There’s really no going back- you really just get one shot with each hour you get.

Just have to make your peace with the choice/path you took and keep it moving.

6. They would do anything for you.

What parents sacrifice just so you can do something fun.

Last night my husband and I sat in a line of cars for an hour and a half so our kids could see this cheesy drive thru light display in my town with Santa and other characters. 0/10 not worth it for us but the kids loved it and it was worth it to see them be able to do a fun Christmas activity during a pandemic.

It made me think of how much my parents had to endure taking my brother and I to theme parks and stuff as a kid just to see us happy. I appreciate it infinitely more now.

5. Sing it, sister.

King Triton, Ariel’s dad was right. She was just a child and she was not “in love” with the random prince she saw for all of 30 seconds.

Honestly, this is a great example of what’s wrong with parent-child interactions, because when we were kids, we did agree with Ariel. We were persuaded by her emotions and saw her desires as our own. As adults, we have a fully developed brain (hopefully) and more life experience, and therefore we aren’t convinced by the ephemeral, but intense emotions, that kids/teenagers have. But rather than validating Ariel’s feelings, interests, and desires, Triton’s basically like “You’re wrong for feeling that way, and also I’m going to destroy your room.” Which actually happens. Parents actually do that and are then surprised when the kid turns to the only validating adult in the room, who just might be a soul-stealing witch.

I really like revisiting media as an adult, not only to see how my sympathies have changed, but also to make sure that I’m not the adult who is perpetuating the conflict by not listening. Because as an adult, I expect better from myself.

4. I wish I would have enjoyed my metabolism more.

Literally getting older.

Never thought much about when adults would say “You’re still young, just enjoy it”.

I always wanted to be older because I was tired of HS, wanted to be out of college, etc. Now I want aging to slow down a bit.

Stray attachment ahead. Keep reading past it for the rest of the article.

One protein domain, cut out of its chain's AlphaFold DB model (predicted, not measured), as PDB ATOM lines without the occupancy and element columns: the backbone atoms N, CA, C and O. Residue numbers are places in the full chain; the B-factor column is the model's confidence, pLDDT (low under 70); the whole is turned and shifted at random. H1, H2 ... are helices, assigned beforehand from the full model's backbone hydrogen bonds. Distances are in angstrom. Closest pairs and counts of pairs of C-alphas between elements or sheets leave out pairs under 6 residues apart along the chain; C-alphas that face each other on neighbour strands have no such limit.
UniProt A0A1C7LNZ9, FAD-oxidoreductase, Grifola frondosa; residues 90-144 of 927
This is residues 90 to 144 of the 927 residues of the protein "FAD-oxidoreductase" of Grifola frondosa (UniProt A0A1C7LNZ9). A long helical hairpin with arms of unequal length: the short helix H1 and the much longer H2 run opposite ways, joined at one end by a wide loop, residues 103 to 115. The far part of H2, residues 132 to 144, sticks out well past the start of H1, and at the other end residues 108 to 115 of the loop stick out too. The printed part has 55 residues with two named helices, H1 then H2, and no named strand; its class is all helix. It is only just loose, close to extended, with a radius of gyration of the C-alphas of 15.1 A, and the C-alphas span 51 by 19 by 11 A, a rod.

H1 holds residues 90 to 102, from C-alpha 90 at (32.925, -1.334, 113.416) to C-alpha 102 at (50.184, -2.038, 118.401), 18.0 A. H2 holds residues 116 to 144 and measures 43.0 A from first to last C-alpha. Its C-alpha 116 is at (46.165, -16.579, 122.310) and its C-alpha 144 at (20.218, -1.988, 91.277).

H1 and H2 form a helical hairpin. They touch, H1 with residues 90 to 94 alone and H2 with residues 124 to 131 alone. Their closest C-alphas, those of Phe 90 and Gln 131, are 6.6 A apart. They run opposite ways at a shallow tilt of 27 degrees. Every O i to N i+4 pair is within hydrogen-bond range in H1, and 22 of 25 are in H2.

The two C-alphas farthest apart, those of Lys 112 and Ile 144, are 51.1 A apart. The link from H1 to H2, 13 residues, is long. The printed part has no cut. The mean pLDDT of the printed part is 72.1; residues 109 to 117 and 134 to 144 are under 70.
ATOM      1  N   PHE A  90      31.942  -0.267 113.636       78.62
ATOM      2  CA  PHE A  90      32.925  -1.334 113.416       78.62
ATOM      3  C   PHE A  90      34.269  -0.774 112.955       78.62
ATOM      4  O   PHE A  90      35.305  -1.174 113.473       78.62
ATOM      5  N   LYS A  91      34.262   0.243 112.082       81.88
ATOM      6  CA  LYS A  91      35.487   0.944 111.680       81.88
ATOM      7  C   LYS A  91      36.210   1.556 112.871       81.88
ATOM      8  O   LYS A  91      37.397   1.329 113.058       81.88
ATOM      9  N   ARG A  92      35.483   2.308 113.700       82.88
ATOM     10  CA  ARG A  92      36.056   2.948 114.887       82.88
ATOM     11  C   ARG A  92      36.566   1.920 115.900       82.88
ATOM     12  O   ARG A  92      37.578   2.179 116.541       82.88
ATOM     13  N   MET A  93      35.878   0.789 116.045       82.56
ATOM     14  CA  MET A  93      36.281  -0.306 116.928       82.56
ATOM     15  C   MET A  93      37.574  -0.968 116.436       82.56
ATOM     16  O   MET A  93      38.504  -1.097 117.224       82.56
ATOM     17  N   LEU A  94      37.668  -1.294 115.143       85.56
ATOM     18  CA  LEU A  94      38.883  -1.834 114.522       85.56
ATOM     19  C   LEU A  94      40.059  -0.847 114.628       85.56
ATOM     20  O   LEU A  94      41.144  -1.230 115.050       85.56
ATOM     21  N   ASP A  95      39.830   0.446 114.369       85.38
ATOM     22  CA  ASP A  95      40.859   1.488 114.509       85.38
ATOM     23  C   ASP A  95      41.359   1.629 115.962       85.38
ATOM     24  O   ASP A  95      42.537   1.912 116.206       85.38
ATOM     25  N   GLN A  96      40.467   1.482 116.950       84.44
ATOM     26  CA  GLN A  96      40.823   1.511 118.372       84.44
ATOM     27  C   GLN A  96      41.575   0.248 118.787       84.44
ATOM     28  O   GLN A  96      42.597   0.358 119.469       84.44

3. There is no black or white.

That EVERYTHING has shades of grey/is a sliding scale. It is so easy to understand the world as absolutes when young.

Suddenly realising in my late teens/early twenties that basically nothing is an absolute was a total revelation that really steers my understanding of everything and undoubtedly makes me a better person.

2. So, so true.

The thing that is the worst about getting older is seeing your parents and other loved ones age and eventually pass away. When you’re a kid (even a high school age kid) you assume these people will just be around forever and things will always stay the same as they were. It makes it easier to be disrespectful and generally take them for granted. I’m now 35, and this year was the first where I started noticing physical limitations with my dad especially and that was hard. They’re minor for now, but it’s only going to get worse.

The biggest blow to me is realizing I likely have less than 20 years left with my parents. Losing that constant source of love and support will be hard to take. They’ve been a rock my entire life.

1. And also, you say things like “by gum!”

My great-grandmother used to warn us that time speeds up when you’re older.

By gum, I think she’s right!

As someone who is now “older,” I have to say that I agree.

What would you add to this list? Share it with us in the comments!